There is not, and never has been on this planet, a religion whose scriptures asked anyone to believe it on blind faith.

Neither have the scriptures of any religion attempted to prove its doctrines as though they were theories. Rather, every religion that has treated the subject of the ground for knowing its doctrines to be true, has insisted that a person must be enlightened to know the truth of its teachings. That is to say, their truth is to be known by experiencing their self-evidence. Put another way, divinity beliefs are not hypotheses in need of proof, but are experience reports.

For that reason, it is doubly absurd first to mis-describe divinity beliefs as based on blind faith, and then dismiss them as bogus claims to truth unless they are proven. That makes no more sense than it would to demand of logic that it either prove its axioms or admit they are blind faith.

Sense Perceptions are not Blind Faith

Moreover, these twin mistakes are usually conjoined to yet another, namely, the inexcusably false claim that if a belief has no proof then the only alternative is that it must be blind faith. Many participants in the science/religion dialog have asserted this position without noticing that it would not only make the axioms of math and logic blind faith, but also all beliefs derived from normal sense perception. None of these are provable, but they are not therefore blind faith!

Nor do sense perceptions need proof. Nothing believed because it is experienced as self-evident needs proof. And please notice that it will not do to reply to this last point by saying that when it comes to logic, math, and normal sense perception everyone agrees as to what is self-evidently true, whereas the disagreements over what is divine render its alleged self-evidence false. That isn’t even close to being correct. There are as intractable, head-butting, long-standing disagreements about axioms of math and logic as there are about divinity beliefs. This fact shows that self-evidence is a proper ground for belief. I will go on to assert that although it is the ground (and often the only ground) for a belief, it is not infallible.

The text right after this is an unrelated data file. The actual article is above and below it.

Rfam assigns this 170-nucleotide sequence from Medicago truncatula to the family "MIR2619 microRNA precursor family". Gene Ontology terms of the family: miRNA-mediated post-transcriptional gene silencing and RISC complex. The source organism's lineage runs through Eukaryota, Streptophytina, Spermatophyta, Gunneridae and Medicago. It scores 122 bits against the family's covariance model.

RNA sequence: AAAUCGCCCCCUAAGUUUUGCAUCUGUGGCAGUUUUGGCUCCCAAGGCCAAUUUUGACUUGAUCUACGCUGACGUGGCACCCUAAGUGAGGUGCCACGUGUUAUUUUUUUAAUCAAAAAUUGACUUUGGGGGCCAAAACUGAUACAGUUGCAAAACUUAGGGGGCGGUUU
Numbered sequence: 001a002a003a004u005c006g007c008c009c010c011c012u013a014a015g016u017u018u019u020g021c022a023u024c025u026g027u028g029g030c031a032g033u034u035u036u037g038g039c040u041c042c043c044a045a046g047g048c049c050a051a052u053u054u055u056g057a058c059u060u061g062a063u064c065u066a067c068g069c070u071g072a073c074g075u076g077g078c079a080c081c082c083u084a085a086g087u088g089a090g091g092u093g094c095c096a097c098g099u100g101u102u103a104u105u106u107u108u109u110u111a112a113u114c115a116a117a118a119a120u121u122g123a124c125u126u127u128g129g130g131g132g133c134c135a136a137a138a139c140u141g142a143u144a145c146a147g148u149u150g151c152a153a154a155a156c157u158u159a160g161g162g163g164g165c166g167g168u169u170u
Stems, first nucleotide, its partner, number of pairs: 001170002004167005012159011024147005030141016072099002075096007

John Calvin and Blaise Pascal

Lest you think my claim that divinity beliefs are held because they are experienced as self-evident is weird and idiosyncratic, let me add that quite a number of Christian thinkers have held it. There is room here to quote only two of them to demonstrate that point. The first is a Protestant theologian, the second a Catholic scientist.

First, John Calvin:

As to the question, How shall we be persuaded that

        [Scripture] came from God?… it is just the same as

if we were asked, How shall we learn to distinguish

light from darkness, white from black, sweet from

bitter? Scripture bears on the face of it as clear

evidence of its truth, as white and black do of their

color, sweet and bitter of their taste.[ii]

They who strive to build up a firm faith in Scripture

Through disputation are doing things backwards…

Even if anyone clears God’s sacred Word from man’s

evil speaking, he will not at once imprint upon their

hearts that certainty which piety requires… unbeliev-

ing men… both wish and demand rational proof that

Moses and the prophets spoke divinely. But I reply

that the testimony of the Spirit is more excellent than

all reason.[iii]

Scripture, carrying its own evidence along with it,

deigns not to submit to proofs and arguments, but

owes the full conviction with which we ought to

receive it to the testimony of the Spirit of God.[iv]